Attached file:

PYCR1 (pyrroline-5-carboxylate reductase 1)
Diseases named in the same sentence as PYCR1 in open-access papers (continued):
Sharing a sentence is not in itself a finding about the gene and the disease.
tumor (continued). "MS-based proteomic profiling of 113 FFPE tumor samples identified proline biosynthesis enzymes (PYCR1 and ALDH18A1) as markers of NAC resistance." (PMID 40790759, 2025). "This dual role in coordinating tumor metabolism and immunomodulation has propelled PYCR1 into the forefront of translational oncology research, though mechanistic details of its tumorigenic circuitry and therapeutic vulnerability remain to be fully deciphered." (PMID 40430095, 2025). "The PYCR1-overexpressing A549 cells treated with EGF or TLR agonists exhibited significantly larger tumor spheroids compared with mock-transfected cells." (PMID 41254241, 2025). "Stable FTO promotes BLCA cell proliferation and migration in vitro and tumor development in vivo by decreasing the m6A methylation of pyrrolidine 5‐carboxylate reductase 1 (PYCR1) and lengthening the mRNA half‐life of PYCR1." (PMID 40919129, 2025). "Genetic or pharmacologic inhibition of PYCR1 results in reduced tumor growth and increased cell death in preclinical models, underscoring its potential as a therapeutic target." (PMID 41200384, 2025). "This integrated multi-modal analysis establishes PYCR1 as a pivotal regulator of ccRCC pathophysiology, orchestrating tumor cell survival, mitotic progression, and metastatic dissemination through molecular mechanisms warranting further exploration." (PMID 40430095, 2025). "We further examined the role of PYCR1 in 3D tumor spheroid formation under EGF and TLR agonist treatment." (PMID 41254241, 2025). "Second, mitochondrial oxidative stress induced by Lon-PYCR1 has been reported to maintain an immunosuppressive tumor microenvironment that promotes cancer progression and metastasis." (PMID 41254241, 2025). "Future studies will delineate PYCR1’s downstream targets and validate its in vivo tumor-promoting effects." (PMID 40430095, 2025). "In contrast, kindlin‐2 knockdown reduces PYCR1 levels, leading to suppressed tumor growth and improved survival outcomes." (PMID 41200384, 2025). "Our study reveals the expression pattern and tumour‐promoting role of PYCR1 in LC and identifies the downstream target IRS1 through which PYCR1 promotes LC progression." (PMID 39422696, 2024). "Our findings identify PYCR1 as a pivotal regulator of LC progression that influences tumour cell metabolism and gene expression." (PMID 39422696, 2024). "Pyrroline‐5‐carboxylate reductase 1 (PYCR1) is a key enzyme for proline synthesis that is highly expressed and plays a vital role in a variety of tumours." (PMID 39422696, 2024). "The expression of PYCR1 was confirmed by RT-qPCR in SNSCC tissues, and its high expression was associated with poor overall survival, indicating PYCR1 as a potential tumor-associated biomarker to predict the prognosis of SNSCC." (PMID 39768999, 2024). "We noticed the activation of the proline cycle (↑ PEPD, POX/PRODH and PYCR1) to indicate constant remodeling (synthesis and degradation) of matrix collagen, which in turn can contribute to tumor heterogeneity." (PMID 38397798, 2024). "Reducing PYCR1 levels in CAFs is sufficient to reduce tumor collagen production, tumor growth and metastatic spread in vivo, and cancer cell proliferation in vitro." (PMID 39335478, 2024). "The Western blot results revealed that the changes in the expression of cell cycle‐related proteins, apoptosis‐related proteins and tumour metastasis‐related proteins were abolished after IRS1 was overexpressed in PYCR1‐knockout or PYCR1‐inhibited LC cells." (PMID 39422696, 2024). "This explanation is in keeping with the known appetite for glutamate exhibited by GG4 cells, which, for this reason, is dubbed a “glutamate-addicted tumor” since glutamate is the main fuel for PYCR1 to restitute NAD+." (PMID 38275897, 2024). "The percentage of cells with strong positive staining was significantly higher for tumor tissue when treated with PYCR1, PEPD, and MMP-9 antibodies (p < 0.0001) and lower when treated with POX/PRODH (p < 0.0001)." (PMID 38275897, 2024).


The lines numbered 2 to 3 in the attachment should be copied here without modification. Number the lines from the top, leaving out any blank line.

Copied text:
Diseases named in the same sentence as PYCR1 in open-access papers (continued):
Sharing a sentence is not in itself a finding about the gene and the disease.